FIG. 4 is a schematic top plan view of a vehicle lighting assembly in accordance with an exemplary embodiment of the present invention.
FIG. 5 is a perspective view of an alternative embodiment of the present invention.
FIG. 6 is a schematic top plan view of an alternative vehicle lighting assembly in a wing design in accordance with an exemplary embodiment of the present invention.
FIG. 7 is a schematic top plan view of an alternative vehicle lighting assembly in a multiple circle design in accordance with an exemplary embodiment of the present invention.
FIG. 1 is a perspective view of an exemplary embodiment of a reflector for use in a lamp assembly in accordance with the present invention. Although reflector 102 in this embodiment comprises a parabolic reflector formed into a generally elliptical shape, the present invention includes within its scope the use of other shapes of reflectors. For example, in applications wherein collimation of light rays is not desired, a generally flat or convex reflector may be used. As will be understood by those of skill in the art, when used with LEDs it may be preferred to use a concave shape, such as, but limited to, a generally parabolic shape, in order to better focus or even collimate light rays from the light source. Reflector 102 comprises reflecting side 104 and opposite side 106. Light source 108 is shown arranged upon opposite side 106. Focal point F1 of reflector 102 is located outwardly of reflecting side 104. Focal point F1 is a function of the prescription of reflector 102.
Light source 108 in this embodiment comprises an LED. When using an LED, power may be supplied by a number of means well known in the art. For example, a conductive grid may be established upon opposite side 106. Alternatively, the material used to give reflectance to reflective side 104 may be used to provide electric coupling. This may be accomplished in a number of ways. For example, if a reflective layer of material is applied to a substrate, the material may be extended through the substrate at specific locations so as to provide power through the substrate to the surface of opposite side 106. Alternatively, reflector 102, including opposite side 106, may comprise a conductive material. In this alternative example, the LED may be directly connected at one terminal to opposite side 106 such as by solder or conductive adhesive, and an insulated line provided at the other terminal of the LED for electric coupling. These alternative methods of providing power and others are within the scope of the present invention. Moreover, those of skill in the art will recognize that the present invention may be practiced with a variety of different light sources including, but not limited to, LESDs and filament light bulbs.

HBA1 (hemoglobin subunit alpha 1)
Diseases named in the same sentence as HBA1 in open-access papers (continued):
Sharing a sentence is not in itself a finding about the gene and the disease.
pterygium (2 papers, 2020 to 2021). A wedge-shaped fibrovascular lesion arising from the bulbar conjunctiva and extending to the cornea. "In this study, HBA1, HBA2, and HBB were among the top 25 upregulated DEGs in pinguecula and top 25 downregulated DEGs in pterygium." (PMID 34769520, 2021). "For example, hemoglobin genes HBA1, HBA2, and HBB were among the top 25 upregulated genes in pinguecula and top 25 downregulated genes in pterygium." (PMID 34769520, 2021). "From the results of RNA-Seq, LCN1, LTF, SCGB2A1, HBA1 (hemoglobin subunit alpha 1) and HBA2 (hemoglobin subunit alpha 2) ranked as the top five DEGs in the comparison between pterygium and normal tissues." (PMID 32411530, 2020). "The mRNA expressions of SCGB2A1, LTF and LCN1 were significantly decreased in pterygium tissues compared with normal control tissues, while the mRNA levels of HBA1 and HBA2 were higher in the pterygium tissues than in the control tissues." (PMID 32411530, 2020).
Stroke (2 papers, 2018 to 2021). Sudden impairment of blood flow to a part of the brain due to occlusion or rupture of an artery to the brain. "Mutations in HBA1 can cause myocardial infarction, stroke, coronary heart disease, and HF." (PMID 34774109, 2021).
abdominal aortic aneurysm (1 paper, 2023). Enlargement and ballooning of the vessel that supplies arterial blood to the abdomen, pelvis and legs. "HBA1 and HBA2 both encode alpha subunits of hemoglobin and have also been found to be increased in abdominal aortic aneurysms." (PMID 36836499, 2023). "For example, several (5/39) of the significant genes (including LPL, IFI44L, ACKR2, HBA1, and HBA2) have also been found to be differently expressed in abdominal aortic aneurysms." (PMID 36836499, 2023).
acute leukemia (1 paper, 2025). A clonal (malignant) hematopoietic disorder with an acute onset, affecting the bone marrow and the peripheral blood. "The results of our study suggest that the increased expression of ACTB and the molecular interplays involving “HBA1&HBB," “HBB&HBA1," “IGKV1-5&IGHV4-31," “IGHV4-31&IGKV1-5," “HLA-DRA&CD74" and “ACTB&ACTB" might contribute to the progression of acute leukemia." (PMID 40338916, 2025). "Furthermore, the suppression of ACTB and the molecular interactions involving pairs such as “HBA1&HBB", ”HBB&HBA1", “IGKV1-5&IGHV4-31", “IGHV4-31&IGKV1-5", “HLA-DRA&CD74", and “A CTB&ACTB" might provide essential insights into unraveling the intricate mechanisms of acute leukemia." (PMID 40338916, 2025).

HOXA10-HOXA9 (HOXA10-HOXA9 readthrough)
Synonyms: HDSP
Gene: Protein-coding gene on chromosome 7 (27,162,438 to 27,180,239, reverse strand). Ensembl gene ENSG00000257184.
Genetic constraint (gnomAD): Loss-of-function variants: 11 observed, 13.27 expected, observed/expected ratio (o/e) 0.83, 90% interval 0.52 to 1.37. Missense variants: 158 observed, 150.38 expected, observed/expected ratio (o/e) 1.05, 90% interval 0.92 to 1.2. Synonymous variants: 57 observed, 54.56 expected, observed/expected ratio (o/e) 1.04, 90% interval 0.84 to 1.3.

According to one embodiment of the invention, reflectors in accordance with the present invention are arranged in a radial pattern with each one overlapping the next in such a manner so as to hide the focal point of the reflectors from direct view (in front of the lamp). This is shown in FIG. 2, where reflector 110 has been arranged such that light source 112, which is arranged on opposite side 114 of reflector 110, is located substantially at focal point F1 of reflector 102.
FIG. 3 shows a side plan view of light assembly 300 which comprises a number of reflectors arranged in a radial, nested fashion, with each reflector overlapping the next. Even though opposite side 114 of reflector 110 is shown from this perspective, light source 112 is not visible, as opposite side 106 of reflector 102 conceals light source 112.
Referring now to FIG. 4, a front plan view of light assembly 300 is shown. From this perspective, light source 108 is hidden from view by reflecting side 104. Similarly, the light sources on the other reflectors are not visible from this perspective, since only the reflecting sides of the reflectors are visible.